Abarim Publications' online Biblical Hebrew Dictionary
The meaning of the root שמש (sms) is unknown, although reflections of it occur across the Semitic language spectrum. And it yields a very common derivation: the feminine noun שמש (shemesh), meaning sun.
Our noun is introduced in the Bible in Genesis 15:2. In other words: contrary to common belief, the sun is not mentioned in the creation account (and neither is the moon), and here at Abarim Publications we believe that the creation week is not about the creation of the solar system (see for more details our celebrated Introduction to Scripture Theory).
The sun is mentioned well over a hundred times in the OT, in all kinds of usages. Surrounding nations worshipped the sun but Israel was strictly told not to (Deuteronomy 4:19), although respectful parallels with the Living God were certainly drawn (Psalm 84:11). The sun is a mighty creature but ultimately God has it in his hands (Joshua 10:13 but also Exodus 10:21-29).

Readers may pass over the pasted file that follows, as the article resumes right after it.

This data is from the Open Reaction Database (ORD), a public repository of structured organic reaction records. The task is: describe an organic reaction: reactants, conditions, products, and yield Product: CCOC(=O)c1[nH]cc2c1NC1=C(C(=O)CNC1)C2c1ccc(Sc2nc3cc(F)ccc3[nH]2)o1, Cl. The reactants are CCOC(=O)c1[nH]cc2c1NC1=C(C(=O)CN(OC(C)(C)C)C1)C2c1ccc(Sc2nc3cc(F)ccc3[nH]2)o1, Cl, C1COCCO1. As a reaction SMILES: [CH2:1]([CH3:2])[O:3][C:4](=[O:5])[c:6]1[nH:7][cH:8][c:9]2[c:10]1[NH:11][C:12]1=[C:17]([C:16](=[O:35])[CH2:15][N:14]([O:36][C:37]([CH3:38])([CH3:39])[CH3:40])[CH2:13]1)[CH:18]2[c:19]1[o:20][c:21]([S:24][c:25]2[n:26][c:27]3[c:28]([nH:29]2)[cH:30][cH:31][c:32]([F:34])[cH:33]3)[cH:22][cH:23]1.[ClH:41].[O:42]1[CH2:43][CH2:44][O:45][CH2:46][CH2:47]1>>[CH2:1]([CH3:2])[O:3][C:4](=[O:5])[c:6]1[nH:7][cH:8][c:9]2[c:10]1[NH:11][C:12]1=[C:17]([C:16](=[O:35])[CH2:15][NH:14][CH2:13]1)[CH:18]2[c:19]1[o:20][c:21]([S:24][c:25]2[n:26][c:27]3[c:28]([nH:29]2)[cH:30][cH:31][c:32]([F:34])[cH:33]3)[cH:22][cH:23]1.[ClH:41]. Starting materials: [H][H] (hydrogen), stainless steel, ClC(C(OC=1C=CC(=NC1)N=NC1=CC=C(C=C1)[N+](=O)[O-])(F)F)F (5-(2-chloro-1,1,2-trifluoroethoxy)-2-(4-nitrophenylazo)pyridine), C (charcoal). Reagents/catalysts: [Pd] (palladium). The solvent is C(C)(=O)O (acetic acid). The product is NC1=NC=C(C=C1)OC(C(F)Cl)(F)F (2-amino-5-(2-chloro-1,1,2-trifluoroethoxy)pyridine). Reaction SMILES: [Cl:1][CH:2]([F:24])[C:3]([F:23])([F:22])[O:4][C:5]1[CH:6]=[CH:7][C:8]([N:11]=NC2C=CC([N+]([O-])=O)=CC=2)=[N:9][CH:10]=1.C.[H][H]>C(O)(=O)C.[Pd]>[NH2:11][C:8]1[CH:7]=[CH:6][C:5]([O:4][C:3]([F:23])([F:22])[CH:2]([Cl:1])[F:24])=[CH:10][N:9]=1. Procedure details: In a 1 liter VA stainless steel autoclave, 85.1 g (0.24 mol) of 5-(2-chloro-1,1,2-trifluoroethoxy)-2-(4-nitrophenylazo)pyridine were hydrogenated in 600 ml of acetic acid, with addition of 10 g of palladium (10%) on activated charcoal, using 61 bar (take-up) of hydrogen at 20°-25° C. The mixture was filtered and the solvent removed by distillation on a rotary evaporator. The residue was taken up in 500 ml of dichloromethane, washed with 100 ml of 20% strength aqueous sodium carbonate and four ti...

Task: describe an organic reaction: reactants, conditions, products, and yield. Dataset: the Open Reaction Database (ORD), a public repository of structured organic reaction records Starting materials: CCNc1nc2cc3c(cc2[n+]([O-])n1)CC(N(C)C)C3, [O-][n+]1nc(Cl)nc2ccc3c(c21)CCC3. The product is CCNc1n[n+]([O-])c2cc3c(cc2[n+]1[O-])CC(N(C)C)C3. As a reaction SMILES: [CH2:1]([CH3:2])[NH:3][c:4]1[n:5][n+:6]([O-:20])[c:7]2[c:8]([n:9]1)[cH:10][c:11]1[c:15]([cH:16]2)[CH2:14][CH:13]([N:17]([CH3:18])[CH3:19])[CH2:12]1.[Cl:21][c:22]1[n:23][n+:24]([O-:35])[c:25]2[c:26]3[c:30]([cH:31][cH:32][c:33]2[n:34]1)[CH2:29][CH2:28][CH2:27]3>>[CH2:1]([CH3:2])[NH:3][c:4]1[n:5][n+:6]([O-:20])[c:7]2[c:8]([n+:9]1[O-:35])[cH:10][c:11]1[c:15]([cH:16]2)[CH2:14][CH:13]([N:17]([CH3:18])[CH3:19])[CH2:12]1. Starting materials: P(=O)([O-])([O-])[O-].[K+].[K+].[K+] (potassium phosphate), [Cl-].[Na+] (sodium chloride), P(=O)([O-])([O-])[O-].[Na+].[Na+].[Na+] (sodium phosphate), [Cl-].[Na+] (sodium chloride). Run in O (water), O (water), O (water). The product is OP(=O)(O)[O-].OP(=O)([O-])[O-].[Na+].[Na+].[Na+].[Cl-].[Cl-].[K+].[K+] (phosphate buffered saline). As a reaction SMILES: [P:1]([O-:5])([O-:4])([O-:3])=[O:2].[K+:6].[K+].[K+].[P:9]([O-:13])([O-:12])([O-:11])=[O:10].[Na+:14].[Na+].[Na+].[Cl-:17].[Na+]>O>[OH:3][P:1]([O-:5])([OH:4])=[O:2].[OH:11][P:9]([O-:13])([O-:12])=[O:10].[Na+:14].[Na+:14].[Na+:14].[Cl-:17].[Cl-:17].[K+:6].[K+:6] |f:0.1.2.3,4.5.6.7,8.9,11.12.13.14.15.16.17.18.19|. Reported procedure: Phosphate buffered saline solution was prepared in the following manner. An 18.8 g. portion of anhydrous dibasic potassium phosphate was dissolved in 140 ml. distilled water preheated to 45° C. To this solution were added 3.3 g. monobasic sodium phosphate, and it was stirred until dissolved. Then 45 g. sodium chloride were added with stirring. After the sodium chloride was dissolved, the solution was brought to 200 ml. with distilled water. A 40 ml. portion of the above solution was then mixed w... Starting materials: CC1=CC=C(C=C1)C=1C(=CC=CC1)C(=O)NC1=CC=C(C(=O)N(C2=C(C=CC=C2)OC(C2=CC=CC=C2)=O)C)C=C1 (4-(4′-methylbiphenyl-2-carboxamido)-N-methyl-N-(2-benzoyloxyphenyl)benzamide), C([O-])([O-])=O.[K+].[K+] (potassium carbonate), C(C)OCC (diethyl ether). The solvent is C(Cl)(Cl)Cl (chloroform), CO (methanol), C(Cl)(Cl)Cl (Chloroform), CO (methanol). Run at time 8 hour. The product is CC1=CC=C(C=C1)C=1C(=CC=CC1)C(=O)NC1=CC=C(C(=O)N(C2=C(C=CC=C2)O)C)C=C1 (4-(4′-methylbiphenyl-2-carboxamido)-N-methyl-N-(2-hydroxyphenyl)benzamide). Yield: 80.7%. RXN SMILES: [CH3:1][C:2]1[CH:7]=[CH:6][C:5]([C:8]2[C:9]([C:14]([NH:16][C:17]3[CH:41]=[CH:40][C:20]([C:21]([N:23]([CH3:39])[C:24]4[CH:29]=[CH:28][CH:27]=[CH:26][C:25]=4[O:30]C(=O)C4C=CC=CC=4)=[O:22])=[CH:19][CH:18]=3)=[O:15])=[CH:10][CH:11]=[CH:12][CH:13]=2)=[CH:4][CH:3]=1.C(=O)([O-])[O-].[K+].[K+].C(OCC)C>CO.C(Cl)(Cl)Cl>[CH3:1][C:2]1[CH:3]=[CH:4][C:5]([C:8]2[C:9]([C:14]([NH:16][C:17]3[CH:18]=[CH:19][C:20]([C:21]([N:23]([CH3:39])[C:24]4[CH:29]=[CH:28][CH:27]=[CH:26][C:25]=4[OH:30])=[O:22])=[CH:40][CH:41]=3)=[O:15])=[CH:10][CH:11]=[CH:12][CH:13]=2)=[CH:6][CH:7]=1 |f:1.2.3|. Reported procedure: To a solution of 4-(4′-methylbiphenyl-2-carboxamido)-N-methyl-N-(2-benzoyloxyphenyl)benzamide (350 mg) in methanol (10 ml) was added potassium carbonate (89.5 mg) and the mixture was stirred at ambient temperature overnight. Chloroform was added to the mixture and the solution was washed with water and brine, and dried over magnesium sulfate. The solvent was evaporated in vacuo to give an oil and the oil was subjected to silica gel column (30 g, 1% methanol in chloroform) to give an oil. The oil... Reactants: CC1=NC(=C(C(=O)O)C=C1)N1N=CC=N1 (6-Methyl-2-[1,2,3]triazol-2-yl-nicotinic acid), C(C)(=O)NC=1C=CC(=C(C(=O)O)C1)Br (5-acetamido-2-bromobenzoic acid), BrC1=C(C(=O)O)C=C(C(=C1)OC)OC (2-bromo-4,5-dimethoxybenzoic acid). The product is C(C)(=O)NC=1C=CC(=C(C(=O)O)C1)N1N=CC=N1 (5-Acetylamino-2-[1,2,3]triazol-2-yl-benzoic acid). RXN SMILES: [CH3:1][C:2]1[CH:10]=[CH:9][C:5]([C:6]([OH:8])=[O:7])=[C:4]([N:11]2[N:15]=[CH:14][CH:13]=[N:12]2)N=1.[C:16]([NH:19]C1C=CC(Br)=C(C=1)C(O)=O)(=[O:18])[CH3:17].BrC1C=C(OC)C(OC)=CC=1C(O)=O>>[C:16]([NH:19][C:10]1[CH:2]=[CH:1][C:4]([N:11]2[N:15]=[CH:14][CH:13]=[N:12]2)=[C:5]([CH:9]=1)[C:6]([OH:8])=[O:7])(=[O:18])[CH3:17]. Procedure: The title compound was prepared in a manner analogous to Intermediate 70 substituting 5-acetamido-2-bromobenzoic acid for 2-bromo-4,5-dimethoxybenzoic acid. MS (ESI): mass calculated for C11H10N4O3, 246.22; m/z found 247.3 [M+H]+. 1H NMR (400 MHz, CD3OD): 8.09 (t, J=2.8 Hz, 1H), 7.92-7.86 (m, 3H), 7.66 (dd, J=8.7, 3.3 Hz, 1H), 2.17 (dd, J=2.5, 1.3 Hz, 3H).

It should be noted that the proverbial sunny impression of the sun in our culture is not shared by that of ancient Israel. In an agricultural society such as that of Israel, the weather was viewed differently than in our industrial age. A sunny day was not greeted with more or less enthusiasm than a rainy day. The motion of the sun was the prime measure of time. The sun stood symbol for God's glory (Psalm 148:3) but it could kill when there was no shelter (Jonah 4:8).